The Pulitzer Prize winner's new novel is set in Minneapolis as the pandemic and the aftermath of George Floyd's murder take hold of the city.

How soon is too soon to relive a global trauma? Even now, as the coronavirus stubbornly lingers in the United States, fiction set against its arrival — and the rest of the tumultuous backdrop of 2020 — is steadily rolling out. After winning a Pulitzer Prize for last year's The Night Watchman, inspired by the life of her grandfather, Louise Erdrich releases a follow-up that's as timely as it is unexpected: a pandemic ghost story.

Louise Erdrich The Sentence

The protagonist of The Sentence is Tookie, a Native woman living in Minneapolis who, after a truncated prison sentence — the survival of which she credits to constant, insatiable reading — finds a steady life married to her great love and working at an independent bookstore. (In a little meta twist, the store closely resembles Erdrich's own Birchbark Books, and the prolific author lends her first name, and a familiar-sounding book tour, to a minor character.)

The death of one of Tookie's regular customers, Flora, disrupts her hard-won equilibrium — not because Flora's gone, but because she refuses to leave, her bracelet-jangling ghost browsing the bookstore daily. After COVID-19 hits, and the murder of George Floyd rouses her devastated city to action, Tookie must confront everything that haunts her, spectral and otherwise.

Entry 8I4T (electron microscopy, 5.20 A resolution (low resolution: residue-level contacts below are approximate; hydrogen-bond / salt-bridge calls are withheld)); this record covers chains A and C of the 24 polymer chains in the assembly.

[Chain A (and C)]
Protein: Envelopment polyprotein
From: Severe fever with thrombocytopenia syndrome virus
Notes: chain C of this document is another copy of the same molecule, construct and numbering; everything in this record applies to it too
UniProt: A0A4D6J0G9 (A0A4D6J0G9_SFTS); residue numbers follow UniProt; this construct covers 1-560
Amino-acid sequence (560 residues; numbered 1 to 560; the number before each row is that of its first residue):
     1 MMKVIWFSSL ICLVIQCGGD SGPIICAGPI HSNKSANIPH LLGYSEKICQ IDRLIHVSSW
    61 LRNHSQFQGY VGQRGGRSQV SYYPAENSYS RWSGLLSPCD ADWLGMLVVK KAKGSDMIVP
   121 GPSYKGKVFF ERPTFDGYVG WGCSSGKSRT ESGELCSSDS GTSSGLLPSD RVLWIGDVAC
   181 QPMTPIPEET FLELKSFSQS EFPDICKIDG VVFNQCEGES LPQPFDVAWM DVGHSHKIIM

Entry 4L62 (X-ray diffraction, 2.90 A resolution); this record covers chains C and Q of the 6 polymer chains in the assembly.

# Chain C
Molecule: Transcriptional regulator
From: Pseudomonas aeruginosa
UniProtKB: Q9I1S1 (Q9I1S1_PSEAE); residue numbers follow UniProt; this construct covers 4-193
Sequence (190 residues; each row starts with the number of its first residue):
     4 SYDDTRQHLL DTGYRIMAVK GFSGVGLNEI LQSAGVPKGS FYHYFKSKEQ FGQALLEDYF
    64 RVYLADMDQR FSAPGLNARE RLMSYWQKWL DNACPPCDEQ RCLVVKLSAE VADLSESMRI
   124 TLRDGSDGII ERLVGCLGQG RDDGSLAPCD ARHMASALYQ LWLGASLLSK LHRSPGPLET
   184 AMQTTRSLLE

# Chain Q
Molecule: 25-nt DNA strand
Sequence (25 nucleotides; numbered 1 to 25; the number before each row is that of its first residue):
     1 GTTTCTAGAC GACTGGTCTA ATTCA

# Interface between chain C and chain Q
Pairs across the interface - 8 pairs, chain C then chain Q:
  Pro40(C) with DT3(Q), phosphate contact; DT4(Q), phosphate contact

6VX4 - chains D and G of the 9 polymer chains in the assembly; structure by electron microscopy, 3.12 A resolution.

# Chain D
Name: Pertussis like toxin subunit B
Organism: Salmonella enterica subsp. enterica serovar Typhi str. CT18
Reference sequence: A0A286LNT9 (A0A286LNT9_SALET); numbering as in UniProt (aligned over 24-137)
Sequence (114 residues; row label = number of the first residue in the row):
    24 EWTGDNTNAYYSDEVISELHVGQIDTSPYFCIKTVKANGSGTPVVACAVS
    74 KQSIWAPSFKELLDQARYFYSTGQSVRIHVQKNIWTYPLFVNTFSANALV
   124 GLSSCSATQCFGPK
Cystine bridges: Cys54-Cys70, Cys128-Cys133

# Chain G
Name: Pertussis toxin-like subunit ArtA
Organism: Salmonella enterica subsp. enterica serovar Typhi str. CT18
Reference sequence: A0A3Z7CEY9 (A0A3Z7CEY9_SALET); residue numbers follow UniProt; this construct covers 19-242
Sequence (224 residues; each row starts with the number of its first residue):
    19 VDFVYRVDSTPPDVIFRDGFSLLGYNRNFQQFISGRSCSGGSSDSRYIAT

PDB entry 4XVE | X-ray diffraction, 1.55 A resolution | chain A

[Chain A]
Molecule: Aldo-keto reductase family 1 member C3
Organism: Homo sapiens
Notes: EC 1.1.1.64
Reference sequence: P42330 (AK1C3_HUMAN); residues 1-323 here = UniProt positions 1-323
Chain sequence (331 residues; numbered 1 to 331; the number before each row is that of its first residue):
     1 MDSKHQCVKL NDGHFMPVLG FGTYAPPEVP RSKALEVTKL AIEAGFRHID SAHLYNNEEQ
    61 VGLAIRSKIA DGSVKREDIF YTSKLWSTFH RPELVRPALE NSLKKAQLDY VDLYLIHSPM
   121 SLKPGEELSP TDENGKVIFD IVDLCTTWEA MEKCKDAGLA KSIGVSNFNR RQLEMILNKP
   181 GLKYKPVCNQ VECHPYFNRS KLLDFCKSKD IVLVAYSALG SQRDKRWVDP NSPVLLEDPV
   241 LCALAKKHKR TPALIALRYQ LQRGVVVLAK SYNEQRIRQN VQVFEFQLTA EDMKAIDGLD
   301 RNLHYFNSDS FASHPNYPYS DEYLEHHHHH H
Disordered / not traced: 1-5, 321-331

Tookie's voice is genuine and humorous, her perspective rich with history, literacy, and quietly simmering fury. Erdrich's fictional account of Tookie's pandemic experience, as singular and as universal as anyone's, resonates with strange and familiar detail ("We were selling many copies of very few titles," she notes, conjuring visions of rows of White Fragility) but doesn't blend consistently with her tale of the phantom Flora. The world-altering events of 2020 did not, of course, mesh tidily with the happenings of anyone's life, but for the purposes of following Tookie's journey, the many layers of The Sentence, expertly stacked though they are, begin to obscure one another as the novel goes on.

"We were a haunted country in a haunted world," Tookie observes late in the book. The literature grappling with these latest demons may still be imperfect, but the writing — and reading — is part of the exorcism. B

The Sentence (Harper) is out Nov. 9.

Related content:

Comments have been disabled on this post